UK has more rare birds than you think.25/10/2007 00:00:00
UK overseas territories
Globally-threatened species, with levels of threat, confined to UK Overseas Territories:
Other globally-threatened species, breeding in, but not confined to, the UK overseas territories:
Species of global conservation concern (near threatened) confined to UK overseas territories:
Species of global conservation concern nesting in the UK overseas territories:
Globally-threatened species which visit UK Overseas Territories regularly, but do not nest on them:
RSPB and BirdLife International have identified 78 priority sites for conservation action, stretching from the remote Pitcairn Islands, in the Pacific to Bermuda and from Gibraltar to the Falkland Islands. The diversity of bird species nesting in the UK’s Overseas Territories include 1/3 of the world’s species of penguins and albatrosses, a pelican, a flightless duck, 5 hummingbirds and 2 parrots. Worryingly, the report recognises that fewer than 50% of these sites identified have been afforded any official protection.
The UK Overseas Territories hold 34 species of bird considered under the threat of extinction and a further 13 species of global conservation concern. Of these 22 are confined to the UKOTs and a further 15 probably have their most important breeding sites in the UKOTs.
The threatened species include the critically endangered Montserrat oriole, which is confined to the Caribbean island and which lost more than half of its world range in a devastating volcanic eruption in 1997. Seven species of albatross and five species of petrel – their smaller cousins – with important nesting populations on the UK overseas territories are affected by the impacts of long-line fishing in the Southern Ocean, particularly in the south Atlantic. The UK is one of the top four nations, along with France, New Zealand and Australia, affected by longline fisheries.
With many of the territories being relatively small and remote islands, non-native, invasive plants and animals have had a devastating impact on birds and other wildlife of the UKOTs. In particular, introduced rats and mice are having significant effects on both land and seabirds.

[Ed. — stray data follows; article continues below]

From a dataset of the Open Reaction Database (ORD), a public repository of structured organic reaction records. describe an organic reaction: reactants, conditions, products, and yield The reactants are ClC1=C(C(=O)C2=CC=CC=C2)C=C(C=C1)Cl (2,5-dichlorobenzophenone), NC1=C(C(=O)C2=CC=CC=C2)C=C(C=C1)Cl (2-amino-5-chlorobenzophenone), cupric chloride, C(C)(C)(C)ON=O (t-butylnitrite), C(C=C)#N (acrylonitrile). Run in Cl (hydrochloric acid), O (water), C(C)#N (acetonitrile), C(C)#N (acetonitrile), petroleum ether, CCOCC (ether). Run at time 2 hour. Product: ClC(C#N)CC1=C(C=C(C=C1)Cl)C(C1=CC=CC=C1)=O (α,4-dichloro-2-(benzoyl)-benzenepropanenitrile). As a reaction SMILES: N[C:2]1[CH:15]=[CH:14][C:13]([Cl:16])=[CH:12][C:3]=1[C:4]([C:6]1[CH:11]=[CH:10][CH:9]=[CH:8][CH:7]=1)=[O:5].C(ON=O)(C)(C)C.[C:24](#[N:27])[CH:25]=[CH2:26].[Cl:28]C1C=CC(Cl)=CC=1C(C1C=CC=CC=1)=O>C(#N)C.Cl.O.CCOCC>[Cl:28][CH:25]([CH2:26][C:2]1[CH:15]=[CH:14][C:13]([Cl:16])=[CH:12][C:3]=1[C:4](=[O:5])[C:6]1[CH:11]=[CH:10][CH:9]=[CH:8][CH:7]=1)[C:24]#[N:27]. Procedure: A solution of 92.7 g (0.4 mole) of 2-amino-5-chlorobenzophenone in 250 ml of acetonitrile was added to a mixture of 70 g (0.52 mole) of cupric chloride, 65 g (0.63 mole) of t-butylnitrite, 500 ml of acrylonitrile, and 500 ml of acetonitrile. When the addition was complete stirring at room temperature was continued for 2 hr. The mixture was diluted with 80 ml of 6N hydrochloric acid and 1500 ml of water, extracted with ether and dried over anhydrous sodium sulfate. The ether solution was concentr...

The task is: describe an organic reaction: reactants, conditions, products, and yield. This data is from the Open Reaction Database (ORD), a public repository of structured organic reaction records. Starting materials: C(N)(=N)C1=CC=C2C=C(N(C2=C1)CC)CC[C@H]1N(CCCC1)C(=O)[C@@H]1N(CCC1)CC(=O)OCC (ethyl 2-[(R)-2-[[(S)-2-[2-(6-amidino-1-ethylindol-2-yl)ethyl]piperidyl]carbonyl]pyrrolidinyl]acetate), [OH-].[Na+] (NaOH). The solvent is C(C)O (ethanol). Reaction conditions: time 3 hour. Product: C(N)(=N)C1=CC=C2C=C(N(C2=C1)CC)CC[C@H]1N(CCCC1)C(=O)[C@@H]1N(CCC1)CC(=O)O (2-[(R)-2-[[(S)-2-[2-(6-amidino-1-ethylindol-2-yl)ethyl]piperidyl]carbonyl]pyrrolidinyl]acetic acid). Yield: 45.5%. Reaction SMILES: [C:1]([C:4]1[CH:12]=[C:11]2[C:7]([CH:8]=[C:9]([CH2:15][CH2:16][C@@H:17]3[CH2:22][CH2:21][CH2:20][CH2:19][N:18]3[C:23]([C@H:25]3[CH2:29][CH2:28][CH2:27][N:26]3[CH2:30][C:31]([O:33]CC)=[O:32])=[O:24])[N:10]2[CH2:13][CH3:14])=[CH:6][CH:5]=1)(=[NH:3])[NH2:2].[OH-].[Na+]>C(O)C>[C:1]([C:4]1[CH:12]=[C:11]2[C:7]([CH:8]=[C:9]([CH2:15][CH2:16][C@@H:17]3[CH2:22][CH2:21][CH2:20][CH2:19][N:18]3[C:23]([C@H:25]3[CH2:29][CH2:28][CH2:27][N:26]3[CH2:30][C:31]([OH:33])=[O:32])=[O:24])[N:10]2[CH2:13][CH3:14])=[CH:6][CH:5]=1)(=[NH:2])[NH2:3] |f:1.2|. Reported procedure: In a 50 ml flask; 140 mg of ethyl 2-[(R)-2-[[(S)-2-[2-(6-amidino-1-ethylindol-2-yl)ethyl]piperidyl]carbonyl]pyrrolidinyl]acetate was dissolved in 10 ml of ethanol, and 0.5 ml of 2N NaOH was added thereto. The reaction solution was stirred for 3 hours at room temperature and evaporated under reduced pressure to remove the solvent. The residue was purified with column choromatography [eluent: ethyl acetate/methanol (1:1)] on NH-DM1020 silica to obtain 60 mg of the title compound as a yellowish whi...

In a foreword to the new report, Barry Gardiner, Minister for Biodiversity, Landscape and Rural Affairs, said: ‘The UK’s Overseas Territories are rich in wildlife, and home to many endemic species. Their total land area is less than 10 per cent of the British Isles, yet their importance in biological diversity is out of all proportion to their small size. This is underlined by the large number of globally-significant bird species in the UK overseas territories. However, these bird populations face increasing pressure from invasive alien species, habitat destruction, long-line fishing and global climate change.’
Commenting on the importance of the UK’s Overseas Territories, the RSPB’s chief executive Graham Wynne said: ‘Populations of many bird species around the world continue to decline; those of the UK Overseas Territories are no exception. Growing threats from invasive animals and plants, the destruction of unique habitats and the effects of long-line fishing all need to be addressed.
‘These crown jewels for conservation hold more species of bird under the threat of extinction than the whole of Europe, and the threats to them are very real. Several birds found only on UK overseas territories have become extinct in the last few hundred years, putting the UK in the list of the world’s top five countries for bird extinctions.’
The RSPB’s Sarah Sanders, author of the report, added: ‘In addition to the variety of species, the concentrations of seabirds, in particular, are staggering. There could be up to 50 million pairs of seabirds nesting on our territories, making the UK one of the most important nations for marine wildlife.’